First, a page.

Example 46.2: ProbitNormal Model with Binomial Data
For this example, consider the data from Weil (1970), also studied by
Williams (1975), Ochi and Prentice (1984), and McCulloch (1994). In
this experiment 16 pregnant rats receive a control diet and 16 receive
a chemically treated diet, and the litter size for each rat is
recorded after 4 and 21 days. The SAS data set is a follows.
data rats;
input trt$ m x;
if (trt='c') then do;
x1 = 1;
x2 = 0;
end;
else do;
x1 = 0;
x2 = 1;
end;
litter = _n_;
datalines;
c 13 13
c 12 12
c 9 9
c 9 9
c 8 8
c 8 8
c 13 12
c 12 11
c 10 9
c 10 9
c 9 8
c 13 11
c 5 4
c 7 5
c 10 7
c 10 7
t 12 12
t 11 11
t 10 10
t 9 9
t 11 10
t 10 9
t 10 9
t 9 8
t 9 8
t 5 4
t 9 7
t 7 4
t 10 5
t 6 3
t 10 3
t 7 0
run;
Here, M represents the size of the litter after 4 days, and X
represents the size of the litter after 21 days. Also, indicator
variables X1 and X2 are constructed for the two treatment levels.
Following McCulloch (1994), assume a latent survival model of the
form
where i indexes treatment, j indexes litter, and k indexes
newborn rats within a litter. The t_{i} represent treatment means,
the represent random litter effects assumed to be iid
N(0,s_{i}^{2}), and the e_{ijk} represent iid residual errors, all on
the latent scale.
Instead of observing the survival times y_{ijk}, assume that only
the binary variable indicating whether y_{ijk} exceeds 0 is
observed. If x_{ij} denotes the sum of these binary variables for
the ith treatment and the jth litter, then the preceding assumptions
lead to the following generalized linear mixed model:
where m_{ij} is the size of each litter after 4 days and
The PROC NLMIXED statements to fit this model are as follows.
proc nlmixed data=rats;
parms t1=1 t2=1 s1=.05 s2=1;
eta = x1*t1 + x2*t2 + alpha;
p = probnorm(eta);
model x ~ binomial(m,p);
random alpha ~ normal(0,x1*s1*s1+x2*s2*s2) subject=litter;
estimate 'gamma2' t2/sqrt(1+s2*s2);
predict p out=p;
run;
As in the previous example, the PROC NLMIXED statement invokes the
procedure and the PARMS statement defines the parameters. The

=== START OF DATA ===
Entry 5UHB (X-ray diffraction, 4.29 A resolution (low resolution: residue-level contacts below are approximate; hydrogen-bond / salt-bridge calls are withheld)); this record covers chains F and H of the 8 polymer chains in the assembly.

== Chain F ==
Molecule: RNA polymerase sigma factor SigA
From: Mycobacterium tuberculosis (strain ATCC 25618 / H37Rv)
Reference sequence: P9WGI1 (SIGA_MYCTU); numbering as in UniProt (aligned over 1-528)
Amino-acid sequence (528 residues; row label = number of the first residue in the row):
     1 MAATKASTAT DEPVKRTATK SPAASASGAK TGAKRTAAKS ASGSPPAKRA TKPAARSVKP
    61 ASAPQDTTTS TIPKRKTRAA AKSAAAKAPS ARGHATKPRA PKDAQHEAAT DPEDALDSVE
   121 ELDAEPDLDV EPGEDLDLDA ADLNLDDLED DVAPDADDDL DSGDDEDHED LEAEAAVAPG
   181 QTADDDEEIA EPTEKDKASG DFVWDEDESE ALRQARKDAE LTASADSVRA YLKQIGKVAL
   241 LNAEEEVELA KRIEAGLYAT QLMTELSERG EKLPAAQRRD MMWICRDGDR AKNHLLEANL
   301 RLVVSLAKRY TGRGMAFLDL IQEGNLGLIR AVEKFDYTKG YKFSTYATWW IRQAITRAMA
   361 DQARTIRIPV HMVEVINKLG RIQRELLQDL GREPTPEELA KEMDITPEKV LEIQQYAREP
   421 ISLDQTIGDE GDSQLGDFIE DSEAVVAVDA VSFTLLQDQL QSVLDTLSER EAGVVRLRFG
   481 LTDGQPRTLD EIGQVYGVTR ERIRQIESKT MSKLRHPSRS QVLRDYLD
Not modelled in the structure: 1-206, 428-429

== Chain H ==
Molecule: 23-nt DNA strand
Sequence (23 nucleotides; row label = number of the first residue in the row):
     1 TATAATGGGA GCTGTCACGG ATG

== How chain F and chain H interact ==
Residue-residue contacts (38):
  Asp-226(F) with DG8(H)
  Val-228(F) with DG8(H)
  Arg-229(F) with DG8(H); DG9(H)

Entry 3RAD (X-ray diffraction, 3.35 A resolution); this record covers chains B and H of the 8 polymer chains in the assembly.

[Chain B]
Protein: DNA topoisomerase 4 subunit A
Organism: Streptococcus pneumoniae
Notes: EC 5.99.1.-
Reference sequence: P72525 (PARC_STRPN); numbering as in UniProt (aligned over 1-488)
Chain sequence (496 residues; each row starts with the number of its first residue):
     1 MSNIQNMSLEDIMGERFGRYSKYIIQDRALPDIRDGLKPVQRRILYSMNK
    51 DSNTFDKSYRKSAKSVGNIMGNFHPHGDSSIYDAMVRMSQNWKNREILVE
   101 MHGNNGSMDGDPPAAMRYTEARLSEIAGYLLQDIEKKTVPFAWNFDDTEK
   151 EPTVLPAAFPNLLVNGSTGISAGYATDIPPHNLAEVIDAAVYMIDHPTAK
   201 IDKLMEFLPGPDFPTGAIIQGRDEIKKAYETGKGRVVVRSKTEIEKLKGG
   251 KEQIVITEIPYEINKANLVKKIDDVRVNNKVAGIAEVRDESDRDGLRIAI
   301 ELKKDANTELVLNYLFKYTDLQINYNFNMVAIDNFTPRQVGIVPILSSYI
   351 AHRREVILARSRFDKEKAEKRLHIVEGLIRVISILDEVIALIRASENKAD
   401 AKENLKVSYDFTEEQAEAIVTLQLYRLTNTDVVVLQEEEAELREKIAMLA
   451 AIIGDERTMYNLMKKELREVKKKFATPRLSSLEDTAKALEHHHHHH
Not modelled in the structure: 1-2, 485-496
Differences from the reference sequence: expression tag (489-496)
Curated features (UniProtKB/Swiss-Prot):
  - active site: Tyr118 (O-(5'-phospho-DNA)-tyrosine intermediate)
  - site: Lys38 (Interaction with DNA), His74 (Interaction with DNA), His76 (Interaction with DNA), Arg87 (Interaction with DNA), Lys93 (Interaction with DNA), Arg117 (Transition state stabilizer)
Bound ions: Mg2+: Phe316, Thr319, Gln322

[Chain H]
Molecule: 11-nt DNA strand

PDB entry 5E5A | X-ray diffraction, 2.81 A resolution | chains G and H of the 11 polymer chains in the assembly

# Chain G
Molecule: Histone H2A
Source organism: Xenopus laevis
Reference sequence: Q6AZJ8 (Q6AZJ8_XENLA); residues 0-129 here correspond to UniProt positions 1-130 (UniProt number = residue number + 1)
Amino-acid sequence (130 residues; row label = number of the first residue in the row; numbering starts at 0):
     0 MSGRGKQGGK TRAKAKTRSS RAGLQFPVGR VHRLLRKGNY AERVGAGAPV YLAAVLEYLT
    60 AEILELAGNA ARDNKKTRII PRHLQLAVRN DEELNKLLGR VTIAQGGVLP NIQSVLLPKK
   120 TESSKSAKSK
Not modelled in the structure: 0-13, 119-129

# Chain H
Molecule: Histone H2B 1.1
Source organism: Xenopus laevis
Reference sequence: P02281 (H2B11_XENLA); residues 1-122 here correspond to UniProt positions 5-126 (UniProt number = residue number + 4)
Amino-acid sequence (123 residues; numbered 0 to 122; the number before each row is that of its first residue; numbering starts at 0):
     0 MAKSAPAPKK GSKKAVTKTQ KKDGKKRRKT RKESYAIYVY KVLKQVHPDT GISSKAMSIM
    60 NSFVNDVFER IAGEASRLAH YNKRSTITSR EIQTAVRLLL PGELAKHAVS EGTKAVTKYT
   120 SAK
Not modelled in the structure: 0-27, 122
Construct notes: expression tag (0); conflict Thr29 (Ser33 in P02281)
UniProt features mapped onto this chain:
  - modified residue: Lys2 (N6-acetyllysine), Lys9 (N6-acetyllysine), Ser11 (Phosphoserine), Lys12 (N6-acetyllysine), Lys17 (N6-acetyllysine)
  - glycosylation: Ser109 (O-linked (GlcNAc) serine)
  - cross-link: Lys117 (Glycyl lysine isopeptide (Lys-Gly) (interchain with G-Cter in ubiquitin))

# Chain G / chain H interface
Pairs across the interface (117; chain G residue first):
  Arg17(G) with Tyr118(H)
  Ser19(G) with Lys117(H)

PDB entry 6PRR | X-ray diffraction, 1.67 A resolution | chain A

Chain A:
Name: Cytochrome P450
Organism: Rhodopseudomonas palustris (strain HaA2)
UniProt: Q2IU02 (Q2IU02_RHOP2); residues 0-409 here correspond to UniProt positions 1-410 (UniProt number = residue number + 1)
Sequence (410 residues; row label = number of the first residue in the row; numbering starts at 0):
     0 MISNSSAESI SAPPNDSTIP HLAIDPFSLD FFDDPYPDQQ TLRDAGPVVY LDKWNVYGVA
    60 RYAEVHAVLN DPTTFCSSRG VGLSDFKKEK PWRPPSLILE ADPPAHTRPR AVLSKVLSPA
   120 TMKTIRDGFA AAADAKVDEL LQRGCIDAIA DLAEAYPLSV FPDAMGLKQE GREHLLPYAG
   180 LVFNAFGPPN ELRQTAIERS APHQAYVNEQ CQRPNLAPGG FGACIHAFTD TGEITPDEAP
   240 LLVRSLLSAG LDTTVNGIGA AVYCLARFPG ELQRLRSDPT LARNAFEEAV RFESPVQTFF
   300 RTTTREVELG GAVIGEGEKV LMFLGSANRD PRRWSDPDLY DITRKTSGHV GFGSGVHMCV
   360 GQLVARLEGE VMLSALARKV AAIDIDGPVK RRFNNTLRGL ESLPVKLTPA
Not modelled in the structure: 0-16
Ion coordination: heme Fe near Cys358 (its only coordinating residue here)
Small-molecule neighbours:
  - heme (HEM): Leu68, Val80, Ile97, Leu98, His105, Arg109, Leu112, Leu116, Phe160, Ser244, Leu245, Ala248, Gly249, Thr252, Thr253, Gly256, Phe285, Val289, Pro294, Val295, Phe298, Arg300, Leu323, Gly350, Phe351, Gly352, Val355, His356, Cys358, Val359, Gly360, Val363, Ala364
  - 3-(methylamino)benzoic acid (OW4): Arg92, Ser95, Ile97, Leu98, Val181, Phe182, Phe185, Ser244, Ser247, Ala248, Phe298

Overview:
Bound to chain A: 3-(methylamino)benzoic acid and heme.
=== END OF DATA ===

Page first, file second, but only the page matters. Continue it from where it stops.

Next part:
parameters for this example are the two treatment means, T1 and T2,
and the two randomeffect standard deviations, S1 and S2.
The indicator variables X1 and X2 are used in the program to assign
the proper mean to each observation in the input data set as well as
the proper variance to the random effects. Note that programming
expressions are permitted inside the distributional specifications,
as illustrated by the randomeffects variance specified here.
The ESTIMATE statement requests an estimate of , which is a locationscale parameter from
Ochi and Prentice (1984).
The PREDICT statement constructs predictions for each observation in
the input data set. For this example, predictions of P and
approximate standard errors of prediction are output to a SAS
data set named P. These predictions are functions of the parameter
estimates and the empirical Bayes estimates of the random effects
.
The output for this model is as follows.
Specifications 
Data Set 
WORK.RATS 
Dependent Variable 
x 
Distribution for Dependent Variable 
Binomial 
Random Effects 
alpha 
Distribution for Random Effects 
Normal 
Subject Variable 
litter 
Optimization Technique 
Dual QuasiNewton 
Integration Method 
Adaptive Gaussian Quadrature 

The "Specifications" table provides basic information about
this nonlinear mixed model.
Dimensions 
Observations Used 
32 
Observations Not Used 
0 
Total Observations 
32 
Subjects 
32 
Max Obs Per Subject 
1 
Parameters 
4 
Quadrature Points 
7 

The "Dimensions" table provides counts of various variables.
Parameters 
t1 
t2 
s1 
s2 
NegLogLike 
1 
1 
0.05 
1 
54.9362323 

The "Parameters" table lists the starting point of the
optimization.
Iteration History 
Iter 

Calls 
NegLogLike 
Diff 
MaxGrad 
Slope 
1 

2 
53.9933934 
0.942839 
11.03261 
81.9428 
2 

3 
52.875353 
1.11804 
2.148952 
2.86277 
3 

5 
52.6350386 
0.240314 
0.329957 
1.05049 
4 

6 
52.6319939 
0.003045 
0.122926 
0.00672 
5 

8 
52.6313583 
0.000636 
0.028246 
0.00352 
6 

11 
52.6313174 
0.000041 
0.013551 
0.00023 
7 

13 
52.6313115 
5.839E6 
0.000603 
0.00001 
8 

15 
52.6313115 
9.45E9 
0.000022 
1.68E8 
NOTE: GCONV convergence criterion satisfied. 

The "Iterations" table indicates successful convergence in 8
iterations.
Fit Statistics 
2 Log Likelihood 
105.3 
AIC (smaller is better) 
113.3 
BIC (smaller is better) 
119.1 
Log Likelihood 
52.6 
AIC (larger is better) 
56.6 
BIC (larger is better) 
59.6 

The "Fitting Information" table lists some useful statistics
based on the maximized value of the log likelihood.
Parameter Estimates 
Parameter 
Estimate 
Standard Error 
DF 
t Value 
Pr > t 
Alpha 
Lower 
Upper 
Gradient 
t1 
1.3063 
0.1685 
31 
7.75 
<.0001 
0.05 
0.9626 
1.6499 
0.00002 
t2 
0.9475 
0.3055 
31 
3.10 
0.0041 
0.05 
0.3244 
1.5705 
9.283E6 
s1 
0.2403 
0.3015 
31 
0.80 
0.4315 
0.05 
0.3746 
0.8552 
0.000014 
s2 
1.0292 
0.2988 
31 
3.44 
0.0017 
0.05 
0.4198 
1.6385 
3.16E6 

The "Parameter Estimates" table indicates significance of all
of the parameters except S1.
Additional Estimates 
Label 
Estimate 
Standard Error 
DF 
t Value 
Pr > t 
Alpha 
Lower 
Upper 
gamma2 
0.6603 
0.2165 
31 
3.05 
0.0047 
0.05 
0.2186 
1.1019 

The "Additional Estimates" table displays results from the
ESTIMATE statement. The estimate of equals 0.6602,
agreeing with that obtained by McCulloch (1994). The standard error
0.2166 is computed using the delta method (Billingsley 1986).
Not shown is the P data set, which contains the original 32
observations and predictions of the p_{ij}.
Copyright © 1999 by SAS Institute Inc., Cary, NC, USA. All rights reserved.